World Health Organization drops transgender from its mental disorders list

Faith Castro
June 20, 2018

The WHO has included gaming disorder as a possible addictive behaviour in the latest International Classification of Diseases manual, a draft expected to be approved within a year.

Director of WHO's Department for Mental Health and Substance Abuse, Shekhar Saxena, describes some of the warning signs of addictive Gaming behavior.

That doesn't surprise Daniel Kaufmann, a professor at Grand Canyon University who has done research on video game addiction and has offered treatment for it.

Take a peek at ICD-11's entry on "gambling disorder" and you'll find nearly identical language; In other words, video game addiction has become so notable that it's worth including in a global medical reference document, as the World Health Organization stated in its introduction to ICD-11.

It also deems a player's continuation or escalation of gaming despite the occurrence of negative consequences (i.e. lack of sleep) as a significant impairment.

Being transgender is no longer classified as a mental health disorder by the World Health Organisation.

Much like gambling addiction, gaming addiction has similar traits with people giving ever-more time to gaming and the pursuit of achievements and awards at the expense of other activities. Let's be honest, millions of Americans spend countless hours playing video games.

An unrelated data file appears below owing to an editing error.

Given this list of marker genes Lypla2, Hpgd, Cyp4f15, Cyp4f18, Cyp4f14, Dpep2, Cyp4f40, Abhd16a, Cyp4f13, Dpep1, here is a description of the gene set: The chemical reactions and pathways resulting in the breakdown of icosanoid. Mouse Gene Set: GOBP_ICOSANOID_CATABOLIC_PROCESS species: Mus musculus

Are you addicted to games?

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Kaufmann said a video game addiction can start to form when a person "abandons a lot of different life areas that most of us would agree lead to higher levels of fulfillment and happiness".

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The document was developed over 10 years and now for the first time was fully published on the who website.

The International Classification of Diseases is an international standard diagnostic tool that lists and classifies recognized diseases and medical problems.

The ICD-11 isn't yet finished, though: The publication won't be endorsed as a final release until 2019, and won't be fully adopted until 2022.

Dr Bowden-Jones said gaming addictions were usually best treated with psychological therapies, but that some medicines might also work.

The decision to include gaming disorder in ICD-11, the latest edition of the disease classification manual, was based on reviews of available evidence, says World Health Organization, which claims the decision reflects a consensus of experts from different disciplines and geographical regions involved in the process of technical consultations undertaken by WHO.

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